- Theological Education
Best Resources for Youth Research
Youth and young adult research:
Resources for American Christianity serves as an archival site for material developed by selected religion research and information sites funded by the Lilly Endowment. Its material can help congregations, scholars and the public better understand the impact, trends and trajectories of Christianity in American society. Resources include articles, projects, research and interviews about:
In particular, read the interviews on African American youth ministry (located under the “Interviews” subheading) with Anne Streaty Wimberly, Don Richter's interview on the spiritual formation of young people, Brad Christerso's interview on how American teens experience life, Carol Lytch's interview on why teens choose church and Kenda Creasy Dean's interview on young people’s faith and youth ministry. Also, consider Dorothy Bass and Mark Schwehn's interview on leading lives that matter and William Placher's interview on college students discerning their calling. Some key articles include the Youth Ministry and Spirituality Project, and Claremont Program Takes Dramatic Approach to Develop Teen Leadership.
The 2001 U.S. Congregational Life Survey discovered that congregations that exhibit a vitality that is “beyond the ordinary” have 10 primary strengths. One is that “ministry for children and teenagers in these places is seen as one of the most valued pieces of the congregation’s work.” But that shouldn’t be taken for granted. “In the typical congregation, fewer than one in five worshipers lists programs for children and youth as one of the things they value most about the congregation.”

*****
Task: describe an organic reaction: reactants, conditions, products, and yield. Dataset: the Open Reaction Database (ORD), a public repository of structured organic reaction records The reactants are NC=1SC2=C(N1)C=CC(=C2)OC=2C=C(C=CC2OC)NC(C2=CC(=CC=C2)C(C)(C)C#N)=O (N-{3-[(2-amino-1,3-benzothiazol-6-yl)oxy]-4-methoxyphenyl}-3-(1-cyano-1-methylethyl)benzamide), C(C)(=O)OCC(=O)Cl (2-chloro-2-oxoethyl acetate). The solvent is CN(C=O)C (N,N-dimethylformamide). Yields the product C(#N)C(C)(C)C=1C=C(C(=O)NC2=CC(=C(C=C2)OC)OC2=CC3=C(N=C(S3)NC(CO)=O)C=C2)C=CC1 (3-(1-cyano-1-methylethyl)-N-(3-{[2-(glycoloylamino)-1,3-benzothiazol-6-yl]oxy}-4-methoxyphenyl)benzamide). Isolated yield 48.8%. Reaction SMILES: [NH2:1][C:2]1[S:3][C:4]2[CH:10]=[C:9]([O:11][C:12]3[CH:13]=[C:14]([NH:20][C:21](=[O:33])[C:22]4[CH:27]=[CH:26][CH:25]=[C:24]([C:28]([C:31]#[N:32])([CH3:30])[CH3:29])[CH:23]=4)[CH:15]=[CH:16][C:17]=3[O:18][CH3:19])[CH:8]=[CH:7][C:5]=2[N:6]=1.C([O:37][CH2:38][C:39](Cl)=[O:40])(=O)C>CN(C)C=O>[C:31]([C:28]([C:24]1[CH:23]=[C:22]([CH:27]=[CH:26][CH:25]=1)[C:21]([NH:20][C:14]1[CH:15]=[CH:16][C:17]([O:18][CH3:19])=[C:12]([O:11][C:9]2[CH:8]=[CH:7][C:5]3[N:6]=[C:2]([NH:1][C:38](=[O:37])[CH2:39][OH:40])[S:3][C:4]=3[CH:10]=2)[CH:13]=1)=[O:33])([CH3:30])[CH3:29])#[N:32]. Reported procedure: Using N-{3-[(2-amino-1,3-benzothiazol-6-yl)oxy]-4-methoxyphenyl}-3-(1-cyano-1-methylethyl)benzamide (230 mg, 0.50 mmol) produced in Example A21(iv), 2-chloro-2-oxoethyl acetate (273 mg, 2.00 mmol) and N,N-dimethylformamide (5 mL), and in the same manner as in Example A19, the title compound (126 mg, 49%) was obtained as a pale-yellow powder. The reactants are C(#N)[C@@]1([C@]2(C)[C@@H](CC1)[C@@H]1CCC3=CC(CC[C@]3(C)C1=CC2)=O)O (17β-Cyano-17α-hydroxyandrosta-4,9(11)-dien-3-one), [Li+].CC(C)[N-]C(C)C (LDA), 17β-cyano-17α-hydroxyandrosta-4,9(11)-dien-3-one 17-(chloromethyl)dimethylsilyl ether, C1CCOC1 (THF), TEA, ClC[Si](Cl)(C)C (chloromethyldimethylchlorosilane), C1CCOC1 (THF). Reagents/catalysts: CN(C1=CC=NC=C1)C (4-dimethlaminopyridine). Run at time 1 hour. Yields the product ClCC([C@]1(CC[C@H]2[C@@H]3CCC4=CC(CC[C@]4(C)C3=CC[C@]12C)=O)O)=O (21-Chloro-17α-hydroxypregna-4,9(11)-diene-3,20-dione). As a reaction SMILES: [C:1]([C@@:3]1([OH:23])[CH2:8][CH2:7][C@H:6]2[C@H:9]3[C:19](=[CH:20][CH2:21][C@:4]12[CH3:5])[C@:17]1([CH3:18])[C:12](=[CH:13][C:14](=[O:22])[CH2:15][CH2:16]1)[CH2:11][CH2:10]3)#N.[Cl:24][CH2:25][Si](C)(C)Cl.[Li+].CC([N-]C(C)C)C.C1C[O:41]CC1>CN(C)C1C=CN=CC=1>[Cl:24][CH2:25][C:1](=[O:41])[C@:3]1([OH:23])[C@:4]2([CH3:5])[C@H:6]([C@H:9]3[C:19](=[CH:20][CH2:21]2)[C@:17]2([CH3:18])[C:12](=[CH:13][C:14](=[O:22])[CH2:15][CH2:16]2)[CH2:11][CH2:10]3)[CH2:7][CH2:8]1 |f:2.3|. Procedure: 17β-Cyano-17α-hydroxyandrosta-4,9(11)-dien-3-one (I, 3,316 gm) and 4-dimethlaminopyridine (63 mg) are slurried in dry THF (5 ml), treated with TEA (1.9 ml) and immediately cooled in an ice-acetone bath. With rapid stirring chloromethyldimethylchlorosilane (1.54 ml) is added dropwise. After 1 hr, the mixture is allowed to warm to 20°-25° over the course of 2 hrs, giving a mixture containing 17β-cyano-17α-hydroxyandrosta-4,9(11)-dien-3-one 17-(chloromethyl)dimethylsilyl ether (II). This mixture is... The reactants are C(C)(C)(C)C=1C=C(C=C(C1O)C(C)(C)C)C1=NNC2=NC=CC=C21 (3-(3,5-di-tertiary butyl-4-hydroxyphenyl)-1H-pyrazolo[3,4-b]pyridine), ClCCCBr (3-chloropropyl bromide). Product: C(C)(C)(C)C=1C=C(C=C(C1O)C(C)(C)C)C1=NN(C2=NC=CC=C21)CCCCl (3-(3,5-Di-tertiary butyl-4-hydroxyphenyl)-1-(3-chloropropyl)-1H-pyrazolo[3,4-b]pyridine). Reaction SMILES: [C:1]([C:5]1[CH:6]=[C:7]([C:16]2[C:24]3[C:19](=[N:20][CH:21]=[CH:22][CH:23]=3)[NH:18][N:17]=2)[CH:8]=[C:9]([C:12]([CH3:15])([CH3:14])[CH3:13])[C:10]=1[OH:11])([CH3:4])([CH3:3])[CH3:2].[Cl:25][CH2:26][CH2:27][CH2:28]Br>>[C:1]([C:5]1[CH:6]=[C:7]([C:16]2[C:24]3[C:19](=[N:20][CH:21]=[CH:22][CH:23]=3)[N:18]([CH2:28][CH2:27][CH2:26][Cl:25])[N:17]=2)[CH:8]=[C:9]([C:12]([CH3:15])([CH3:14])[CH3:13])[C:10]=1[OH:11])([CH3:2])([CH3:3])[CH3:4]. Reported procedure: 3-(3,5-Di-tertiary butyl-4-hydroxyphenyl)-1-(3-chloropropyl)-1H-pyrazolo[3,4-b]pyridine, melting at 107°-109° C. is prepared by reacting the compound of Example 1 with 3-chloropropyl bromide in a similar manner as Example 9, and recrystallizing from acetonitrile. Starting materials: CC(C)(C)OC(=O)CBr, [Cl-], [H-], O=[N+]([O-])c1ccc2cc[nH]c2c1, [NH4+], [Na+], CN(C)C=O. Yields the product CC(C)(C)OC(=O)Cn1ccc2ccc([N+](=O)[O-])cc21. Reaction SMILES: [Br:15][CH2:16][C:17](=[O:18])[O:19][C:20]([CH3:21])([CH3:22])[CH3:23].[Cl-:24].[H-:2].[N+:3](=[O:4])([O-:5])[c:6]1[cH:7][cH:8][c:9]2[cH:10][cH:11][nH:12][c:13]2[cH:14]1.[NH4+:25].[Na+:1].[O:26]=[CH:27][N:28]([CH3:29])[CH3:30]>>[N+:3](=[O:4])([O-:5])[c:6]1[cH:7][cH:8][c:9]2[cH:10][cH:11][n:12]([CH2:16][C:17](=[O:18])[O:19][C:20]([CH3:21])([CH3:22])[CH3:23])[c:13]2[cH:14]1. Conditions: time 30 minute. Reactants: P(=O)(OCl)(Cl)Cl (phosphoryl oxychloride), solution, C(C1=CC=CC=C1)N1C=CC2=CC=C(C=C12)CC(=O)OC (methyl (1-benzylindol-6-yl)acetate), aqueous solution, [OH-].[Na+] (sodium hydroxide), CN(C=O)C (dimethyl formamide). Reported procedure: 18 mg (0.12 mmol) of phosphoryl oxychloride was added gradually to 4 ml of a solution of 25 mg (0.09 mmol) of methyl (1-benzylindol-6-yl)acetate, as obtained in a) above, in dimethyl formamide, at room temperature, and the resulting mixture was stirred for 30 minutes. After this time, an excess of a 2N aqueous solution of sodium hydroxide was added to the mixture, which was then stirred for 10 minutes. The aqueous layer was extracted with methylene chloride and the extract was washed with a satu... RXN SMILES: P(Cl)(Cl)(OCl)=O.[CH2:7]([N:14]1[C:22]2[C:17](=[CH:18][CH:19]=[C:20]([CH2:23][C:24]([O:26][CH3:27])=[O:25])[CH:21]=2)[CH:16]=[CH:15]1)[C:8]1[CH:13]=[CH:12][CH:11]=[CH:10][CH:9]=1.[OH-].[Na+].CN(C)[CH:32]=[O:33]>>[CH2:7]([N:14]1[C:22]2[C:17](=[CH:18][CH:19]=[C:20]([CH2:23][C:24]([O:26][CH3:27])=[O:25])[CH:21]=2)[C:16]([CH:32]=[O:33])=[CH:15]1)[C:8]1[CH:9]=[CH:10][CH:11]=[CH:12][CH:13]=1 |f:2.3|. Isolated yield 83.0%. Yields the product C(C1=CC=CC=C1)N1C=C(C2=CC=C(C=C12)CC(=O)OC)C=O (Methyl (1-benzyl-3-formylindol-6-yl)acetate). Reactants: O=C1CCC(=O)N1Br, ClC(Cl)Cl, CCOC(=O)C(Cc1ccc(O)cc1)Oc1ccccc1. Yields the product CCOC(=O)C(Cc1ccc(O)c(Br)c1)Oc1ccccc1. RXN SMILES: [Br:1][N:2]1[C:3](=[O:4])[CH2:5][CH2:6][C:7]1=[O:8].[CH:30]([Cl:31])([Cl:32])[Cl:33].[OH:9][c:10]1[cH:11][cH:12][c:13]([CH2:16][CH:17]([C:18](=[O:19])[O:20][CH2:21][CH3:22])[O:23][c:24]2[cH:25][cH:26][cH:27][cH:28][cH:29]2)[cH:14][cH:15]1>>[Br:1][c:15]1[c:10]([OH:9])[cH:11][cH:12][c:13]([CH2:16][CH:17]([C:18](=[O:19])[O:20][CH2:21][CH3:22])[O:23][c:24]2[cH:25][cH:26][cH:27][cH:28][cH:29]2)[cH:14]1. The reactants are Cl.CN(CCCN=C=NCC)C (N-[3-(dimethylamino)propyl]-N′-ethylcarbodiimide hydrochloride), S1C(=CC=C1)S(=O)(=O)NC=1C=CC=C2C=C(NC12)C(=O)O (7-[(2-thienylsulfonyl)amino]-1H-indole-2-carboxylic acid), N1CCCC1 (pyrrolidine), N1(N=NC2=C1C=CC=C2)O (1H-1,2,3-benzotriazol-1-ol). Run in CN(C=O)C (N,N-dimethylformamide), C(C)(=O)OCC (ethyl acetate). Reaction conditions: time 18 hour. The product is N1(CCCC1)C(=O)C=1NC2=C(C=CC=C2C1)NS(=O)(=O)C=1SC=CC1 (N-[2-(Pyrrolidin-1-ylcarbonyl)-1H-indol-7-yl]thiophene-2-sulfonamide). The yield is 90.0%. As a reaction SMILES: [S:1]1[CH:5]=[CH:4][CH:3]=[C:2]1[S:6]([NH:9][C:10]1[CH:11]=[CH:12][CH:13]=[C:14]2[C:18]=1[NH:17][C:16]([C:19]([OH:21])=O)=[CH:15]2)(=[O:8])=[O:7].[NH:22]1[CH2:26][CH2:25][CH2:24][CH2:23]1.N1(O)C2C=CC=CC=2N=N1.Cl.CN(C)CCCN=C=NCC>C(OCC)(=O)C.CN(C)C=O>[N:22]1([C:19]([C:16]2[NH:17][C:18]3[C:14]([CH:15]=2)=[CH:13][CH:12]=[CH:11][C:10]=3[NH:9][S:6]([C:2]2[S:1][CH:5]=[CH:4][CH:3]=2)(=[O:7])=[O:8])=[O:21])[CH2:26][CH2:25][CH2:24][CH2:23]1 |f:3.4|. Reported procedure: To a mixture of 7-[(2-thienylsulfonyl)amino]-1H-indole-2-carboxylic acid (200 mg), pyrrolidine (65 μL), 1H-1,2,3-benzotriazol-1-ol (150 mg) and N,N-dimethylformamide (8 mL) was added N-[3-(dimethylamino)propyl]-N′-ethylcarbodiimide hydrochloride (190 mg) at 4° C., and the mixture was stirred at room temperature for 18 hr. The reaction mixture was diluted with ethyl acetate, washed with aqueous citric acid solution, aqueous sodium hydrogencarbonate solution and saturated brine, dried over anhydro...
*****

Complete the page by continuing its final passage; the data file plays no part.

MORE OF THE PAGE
The National Study of Youth and Religion offers data that can enhance our understanding of the religious lives of American youth from adolescence into young adulthood.
The Association of Religion Data Archives houses data from high-caliber studies on many topics, including several that explore youth and religion. For example, find data from the National Study of Youth and Religion; the Pew Research Center’s Mid-November Survey, 2001; the Young Adolescents and Their Parents national study, 1984; and the Presbyterian Panel of August 1992, on Christian education and nurture.
Faith Communities Today, powered by a consortium of researchers and scholars representing more than 25 faith communities and institutions, develops common survey instruments to successfully elicit key information across faith, ethnic and cultural traditions. Their common questionnaire makes it possible to draw statistically valid comparisons across faith traditions, including in the area of youth’s lives, practices and involvements in their religious communities. Reports are available for free PDF download.
The Hartford Institute for Religion Research conducts research on a wide variety of religion topics, including studies on youth and religion. The Institute also publishes articles and data in its Religion & Family section.
The National Congregations Study surveyed faith communities by identifying key people (such as clergy or congregational leaders) in U.S. faith communities and asking them about their congregations’ social composition, structure, activities and programs. A few questions were dedicated to the participation of youth, yielding some data. Look for variables related to youth and teens in the studies from 1998 and 2006-07.
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